The magic happens outside your comfort zone. Life begins where your comfort zone ends. A comfort zone is a beautiful place but nothing ever grows there.
We have all heard, and most of us have come to believe, that we need to step outside of our comfort zone to achieve greatness. Or at least, according to the inspirational quotes, to let the magic happen, to have life begin, or to grow stuff.
This sounds like nonsense to me, since most of my magical moments have nothing to do with stepping outside my comfort zone, life is happening all the time, whether we’re comfortable or not, and actually, in my experience, stuff tends to grow a lot better when it is comfortable.
So what does it really mean to step outside of our comfort zone? Our comfort zone is where we feel low anxiety and stress. When we start to feel anxiety and stress, there’s a good chance we’re moving outside of our comfort zone. Psychologically speaking, stepping outside our comfort zone can be good — stress and anxiety can actually help improve concentration and focus, and that allows us to perform even better, and to learn new things. But, step too far out of the zone, and anxiety levels will get too high — actually negatively impacting performance and ability to learn. That’s where we start panicking and losing it, so to speak.
Now mostly, when we see quotes like the one above, they are to encourage self improvement. To push ourselves to go for greater and greater things, by doing things that stress us out. We’re told that the more we do those things, the less they will stress us out, and the more they will become normal. Part of an expanded comfort zone, if you will. Which makes me wonder what we’ll end up ultimately having to do to find the magic, with this hugely expanded comfort zone.
As an introvert, the idea of having to step outside my comfort zone makes me really, really, well … uncomfortable. Many times over the years I have stepped outside my comfort zone, and let me tell you, the results were generally less than magical. Which has led me to believe that there’s more to stepping outside your comfort zone than the motivational quotes provide.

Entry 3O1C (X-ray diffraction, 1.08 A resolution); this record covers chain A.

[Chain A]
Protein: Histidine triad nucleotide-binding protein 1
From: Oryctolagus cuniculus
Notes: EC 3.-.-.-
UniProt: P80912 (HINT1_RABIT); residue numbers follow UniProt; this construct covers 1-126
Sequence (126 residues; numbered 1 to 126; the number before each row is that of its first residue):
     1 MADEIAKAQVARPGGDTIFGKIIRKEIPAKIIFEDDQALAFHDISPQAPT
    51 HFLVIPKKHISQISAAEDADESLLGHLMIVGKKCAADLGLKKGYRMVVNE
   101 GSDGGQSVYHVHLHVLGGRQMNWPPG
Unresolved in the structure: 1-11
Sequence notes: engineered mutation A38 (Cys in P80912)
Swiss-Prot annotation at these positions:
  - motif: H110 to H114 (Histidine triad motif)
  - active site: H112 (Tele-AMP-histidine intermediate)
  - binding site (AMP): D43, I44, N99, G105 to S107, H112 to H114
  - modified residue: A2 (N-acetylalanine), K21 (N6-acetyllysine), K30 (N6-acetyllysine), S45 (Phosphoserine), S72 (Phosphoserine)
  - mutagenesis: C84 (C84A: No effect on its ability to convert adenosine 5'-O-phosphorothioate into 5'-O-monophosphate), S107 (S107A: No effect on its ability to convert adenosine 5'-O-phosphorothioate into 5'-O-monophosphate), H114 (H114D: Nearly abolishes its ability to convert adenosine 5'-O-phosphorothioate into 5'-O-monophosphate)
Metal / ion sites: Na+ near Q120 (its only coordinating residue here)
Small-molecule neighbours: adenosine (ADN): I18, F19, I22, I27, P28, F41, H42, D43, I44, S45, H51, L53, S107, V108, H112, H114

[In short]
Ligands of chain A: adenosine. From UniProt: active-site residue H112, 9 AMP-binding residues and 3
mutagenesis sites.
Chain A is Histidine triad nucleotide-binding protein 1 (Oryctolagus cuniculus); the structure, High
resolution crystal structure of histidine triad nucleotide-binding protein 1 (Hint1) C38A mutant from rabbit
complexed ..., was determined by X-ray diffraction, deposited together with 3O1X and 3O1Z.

A lot of times, we figure we just need to do anything that makes us a little uncomfortable. So I tried group fitness classes. The very thought of those things strikes fear into my heart. The instructors are always cheerful and yelling and wanting you to yell too. Class participation! Give me a “woo hoo!” I want to give the middle finger. It’s a introvert’s nightmare. Like when I used to run (I use the term “run” lightly here, my fastest pace was more like a very slow jog) and people kept telling me I should run with a group and I couldn’t understand why everyone wanted to ruin running for me. Anyway, I figured I needed to step outside my comfort zone to make my life better, and taking group fitness classes was definitely outside that comfort zone. And the result was … no improvement. No magic, nothing grew, no great new insights on life. Just me hating the gym even more and being super thankful when the classes were over.
Why didn’t it work? Why didn’t I find magic? Did I simply pick the wrong activity? Did I not do it right, not try hard enough? Did I just not want it badly enough?
I don’t think so. I think it came down to the “why”.
I didn’t know why I wanted to step out of my comfort zone. Other than the vague promises of “magic” and “life beginning”, I just didn’t really know. I mean, I wanted to be in better shape and lose weight, but, as it turns out, I wasn’t super clear on the why behind the what. And by the “why”, I mean the feeling I was chasing. Mark Manson wrote a great article in which he talks about asking people what they are willing to suffer for. We all want to be happy, and as it turns out, being truly happy requires struggle. There’s lot’s crap along the way that we’re going to have to suffer for. If we’re clear on the “why”, we can decide whether we’ve picked the right comfort zone expanding activity, because we’ll be willing to suffer for it, if the why is compelling enough to us. We’ll be willing to do the hard work.
Now that I’ve gotten really clear on my whys — it has become a lot easier for me to figure out where I actually need to step out of my comfort zone, and where that will lead to real results, and not just misery and complaining. Although there will be misery and complaining — it’s just that it will be worth it.
So instead of just randomly picking something outside your comfort zone, ask yourself, how to do I want to feel? What feeling would make it worth the stress and anxiety of stepping outside your comfort zone? And try an activity that you think will get you there.
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By the way, asking you to do that put me outside of my comfort zone.